In his review of the benefits of EFAP programs, Richard Csiernik (2002, 2003 and 2005) describes an organization’s employees as its single greatest asset. He adds that protecting the health of that asset is good for employees, good for families and good for business (please see the above noted references below). Csiernik goes on to say that troubled employees are less productive and less efficient. They have more sick days and absenteeism and lower morale, levels of concentration, quality of work output and workplace engagement. He and others (Martin Shain, 2003) suggest that, within the context of a healthy workplace, prevention, intervention and wellness initiatives in a quality EFAP are a critical “first line of defense” in an organization’s response to an employee’s mental health and addiction treatment needs.

The Canadian based “Global and Economic Roundtable on Addiction and Mental Health” reports that the data available to us suggest that in any given workplace somewhere between 5% and 10% of an employee group will manifest serious and acute problems with depression, anxiety, substance abuse or some combination of these at any given time. Another 10%-15% will likely manifest lower levels of these disorders. Disability represents anywhere from 4%-12% of payroll costs in Canada. Mental health claims (especially depression) have overtaken cardiovascular disease as the fastest growing category of disability costs in Canada. It adds that depression in the workplace has become a workplace crisis         (Shain and others, 2003)

Employees and their families are struggling with issues related to mental health, addiction, eldercare, childcare and relationship breakdown. The Vancouver Island Counselling “Model of Care” effectively assists organizations, their employees and family members by offering the much needed responsiveness that their life issues and needs demand. Here are some of the benefits of our program:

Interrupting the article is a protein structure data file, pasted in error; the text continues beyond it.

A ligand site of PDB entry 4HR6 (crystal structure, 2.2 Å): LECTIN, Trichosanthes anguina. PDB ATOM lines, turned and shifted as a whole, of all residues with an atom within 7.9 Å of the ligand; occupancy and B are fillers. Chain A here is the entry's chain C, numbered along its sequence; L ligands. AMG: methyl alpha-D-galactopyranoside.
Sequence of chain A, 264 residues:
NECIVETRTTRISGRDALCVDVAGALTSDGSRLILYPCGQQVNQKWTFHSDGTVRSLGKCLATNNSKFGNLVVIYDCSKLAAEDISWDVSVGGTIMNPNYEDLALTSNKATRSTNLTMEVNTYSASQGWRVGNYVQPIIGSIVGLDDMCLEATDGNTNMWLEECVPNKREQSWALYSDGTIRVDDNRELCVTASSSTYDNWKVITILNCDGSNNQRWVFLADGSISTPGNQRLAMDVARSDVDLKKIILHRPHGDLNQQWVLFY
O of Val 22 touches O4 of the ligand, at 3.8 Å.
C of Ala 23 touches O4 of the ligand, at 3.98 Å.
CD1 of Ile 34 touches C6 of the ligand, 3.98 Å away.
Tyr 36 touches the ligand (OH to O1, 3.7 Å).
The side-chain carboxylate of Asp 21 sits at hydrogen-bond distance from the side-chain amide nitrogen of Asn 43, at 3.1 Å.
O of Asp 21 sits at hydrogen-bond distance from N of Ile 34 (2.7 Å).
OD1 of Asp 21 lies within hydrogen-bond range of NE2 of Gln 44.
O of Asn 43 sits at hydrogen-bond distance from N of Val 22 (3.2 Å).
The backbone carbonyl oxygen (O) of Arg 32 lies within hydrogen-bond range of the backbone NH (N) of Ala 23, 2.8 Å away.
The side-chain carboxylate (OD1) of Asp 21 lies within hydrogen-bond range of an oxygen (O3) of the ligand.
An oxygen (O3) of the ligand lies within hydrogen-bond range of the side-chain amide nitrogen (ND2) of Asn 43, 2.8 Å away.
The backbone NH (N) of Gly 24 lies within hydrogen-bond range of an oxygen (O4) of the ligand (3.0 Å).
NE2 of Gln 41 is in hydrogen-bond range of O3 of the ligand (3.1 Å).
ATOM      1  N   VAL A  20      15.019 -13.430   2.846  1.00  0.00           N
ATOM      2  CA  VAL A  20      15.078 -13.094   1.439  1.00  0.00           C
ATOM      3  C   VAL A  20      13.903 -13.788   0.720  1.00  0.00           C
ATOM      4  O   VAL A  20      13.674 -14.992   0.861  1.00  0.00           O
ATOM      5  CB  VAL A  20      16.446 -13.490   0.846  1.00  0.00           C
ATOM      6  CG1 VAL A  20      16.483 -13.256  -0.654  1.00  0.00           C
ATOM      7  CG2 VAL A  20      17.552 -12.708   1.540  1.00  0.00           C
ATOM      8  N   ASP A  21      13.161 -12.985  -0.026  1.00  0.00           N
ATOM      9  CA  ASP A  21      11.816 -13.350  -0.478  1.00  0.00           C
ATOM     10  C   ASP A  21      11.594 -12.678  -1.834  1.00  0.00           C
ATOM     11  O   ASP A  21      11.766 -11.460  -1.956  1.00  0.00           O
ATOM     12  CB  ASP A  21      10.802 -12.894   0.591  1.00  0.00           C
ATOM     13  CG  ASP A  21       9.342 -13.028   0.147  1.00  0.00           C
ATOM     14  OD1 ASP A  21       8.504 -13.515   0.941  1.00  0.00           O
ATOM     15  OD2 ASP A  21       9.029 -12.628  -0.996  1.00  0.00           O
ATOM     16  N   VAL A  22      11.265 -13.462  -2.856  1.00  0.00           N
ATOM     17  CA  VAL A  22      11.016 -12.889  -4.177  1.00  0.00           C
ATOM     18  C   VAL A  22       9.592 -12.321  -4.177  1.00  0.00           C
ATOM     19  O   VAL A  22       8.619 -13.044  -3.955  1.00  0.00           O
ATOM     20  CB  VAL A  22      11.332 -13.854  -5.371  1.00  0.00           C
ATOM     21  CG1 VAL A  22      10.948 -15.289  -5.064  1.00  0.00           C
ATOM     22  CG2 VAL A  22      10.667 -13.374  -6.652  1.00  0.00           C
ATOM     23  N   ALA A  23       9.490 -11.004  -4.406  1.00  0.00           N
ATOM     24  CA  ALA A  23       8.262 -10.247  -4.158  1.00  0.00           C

• A free confidential assessment and counselling service for all employees and eligible family members.
  • No fixed limit to the number of sessions per individual or family.
  • Commitment to immediacy, availability, capability and compassion.
  • Decreased amounts of time off with the resolution of the presenting counselling issue.
  • Increased workplace productivity as a result of increased employee well being.
  • Decreased employee accidents and safety issues due to addressing untreated addiction and mental health matters.
  • Counsellors and administrators who live and work in your community and are well acquainted and familiar with local mental health and wellness resources.



  • Csiernik, R. (2002). An overview of Employee and Family Assistance Programming in Canada. Employee Assistance Quarterly, 18 (1), 17-34.
  • Csiernik, R. (2003). A review of Canadian EAP Policies. Employee Assistance Quarterly, 18(3), 33-43.
  • Csiernik, R. (2005a). Wellness and work: Employee Assistance Programming in Canada. Toronto: Canadian Scholars Press.
  • Csiernik, R. (2005b). What we’re doing in EAP: Meeting the challenge of an integrated model of practice. Journal of Employee Assistance and Workplace Behavioral Health, 21(1).
  • Shain, Martin and others (2003).
  • Mental Health Round Table